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- Toronto Mayor Rob Ford flubs daylight saving time advice: ‘Turn your clocks back’
- Americans don’t support sending U.S. troops to Ukraine
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- Amnesty International says Syria guilty of war crimes for food blockade
- Mitch McConnell on beating tea party: ‘We are going to crush them’
- Adam Lanza’s dad: He would’ve killed me ‘in a heartbeat’
- North Korea holds election: 100% turnout, Kim Jong-un gets — 100% of vote
Taxpayers must pay the freight for over-budget train projects
Topic - Civil Liberties Oversight Board
In the months since Edward Snowden's unauthorized release of information about National Security Agency (NSA) programs involving collection of data on Americans at home and foreigners abroad, there has been a long overdue debate about the legality, as well as the need and desirability, of these programs.
President Obama disagreed with a privacy watchdog group who declared the National Security Agency's highly controversial phone collection program illegal.
The federal government violated the Patriot Act by stockpiling Americans' phone records and the phone companies are violating other federal laws by turning over the information, a federal privacy watchdog said Thursday, adding more hurdles for advocates who are trying to preserve the snooping program.
A sharply divided government task force that reviewed the National Security Agency's surveillance program for four months has urged President Barack Obama to shut down the agency's bulk collection of phone data and purge its massive inventory of millions of Americans' calling records, The Associated Press has learned.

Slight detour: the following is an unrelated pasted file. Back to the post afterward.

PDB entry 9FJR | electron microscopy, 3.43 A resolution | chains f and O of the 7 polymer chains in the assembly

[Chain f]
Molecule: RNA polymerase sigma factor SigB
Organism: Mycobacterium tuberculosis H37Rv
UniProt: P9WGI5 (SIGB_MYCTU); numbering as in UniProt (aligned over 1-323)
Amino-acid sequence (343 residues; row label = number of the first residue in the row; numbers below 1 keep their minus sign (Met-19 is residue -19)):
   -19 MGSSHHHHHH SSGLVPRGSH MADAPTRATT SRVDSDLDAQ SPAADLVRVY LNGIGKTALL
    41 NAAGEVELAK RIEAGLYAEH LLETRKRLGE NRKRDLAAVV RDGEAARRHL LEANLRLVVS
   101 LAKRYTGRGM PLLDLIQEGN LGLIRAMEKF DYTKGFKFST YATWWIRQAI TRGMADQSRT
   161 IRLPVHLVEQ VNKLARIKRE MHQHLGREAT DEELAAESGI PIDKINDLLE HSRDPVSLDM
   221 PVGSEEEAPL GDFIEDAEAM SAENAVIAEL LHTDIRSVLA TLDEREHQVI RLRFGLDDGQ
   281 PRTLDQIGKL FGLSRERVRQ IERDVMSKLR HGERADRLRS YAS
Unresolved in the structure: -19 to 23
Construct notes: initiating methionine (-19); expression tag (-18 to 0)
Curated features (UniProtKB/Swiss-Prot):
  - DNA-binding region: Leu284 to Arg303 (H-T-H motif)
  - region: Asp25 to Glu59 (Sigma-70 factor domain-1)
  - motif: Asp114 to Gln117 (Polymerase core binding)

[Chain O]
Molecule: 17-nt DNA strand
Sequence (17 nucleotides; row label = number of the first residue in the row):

Are Syrians ready to talk? After bitter opening to peace talks, UN takes a day to find out
WASHINGTON (AP) — The independent oversight board reviewing the U.S. government's surveillance programs briefed President Barack Obama this week on recommendations and key sections of its upcoming report, the task force's chairman said Friday.
A small federal panel that oversees privacy issues has been catapulted from a bureaucratic backwater into the political maelstrom roiled by leaks about the National Security Agency's domestic snooping.
Top lawyers for U.S. intelligence agencies fought a rear-guard action Monday against plans to rein in the National Security Agency's domestic snooping, telling a blue-ribbon panel that restricting it would hamper the government's "agility" in pre-empting terrorist plots.
The White House over the past several days has launched a public relations offensive to convince Americans that, under President Obama's leadership, privacy and Fourth Amendment rights won't be sacrificed in the name of national security.
With concerns over federal surveillance near the boiling point, President Obama on Friday will hold his first meeting with the newly constituted Privacy and Civil Liberties Oversight Board, a senior administration official said.
A presidentially appointed panel charged with ensuring federal laws don't impede Americans' civil liberties has nothing to show for itself in recent years, failing to meet even once during a five-year span because vacancies had left the board dormant for so long.
President Obama has named two lawyers and a former federal judge to an independent privacy board recommended by the 9/11 Commission that has sat dormant for years under he and President George W. Bush.
An independent oversight board recommended by the 9/11 Commission to ensure that national security policies do not infringe on Americans' civil liberties has remained dormant for years, raising concerns among watchdogs that a crucial Constitution safeguard does not exist.
President Obama has failed to make any appointments to the Privacy and Civil Liberties Oversight Board. This board epitomizes the charades Washington has played since Sept, 11, 2001. Instead of stocking the board with the usual suspects, it would be far better to abolish it.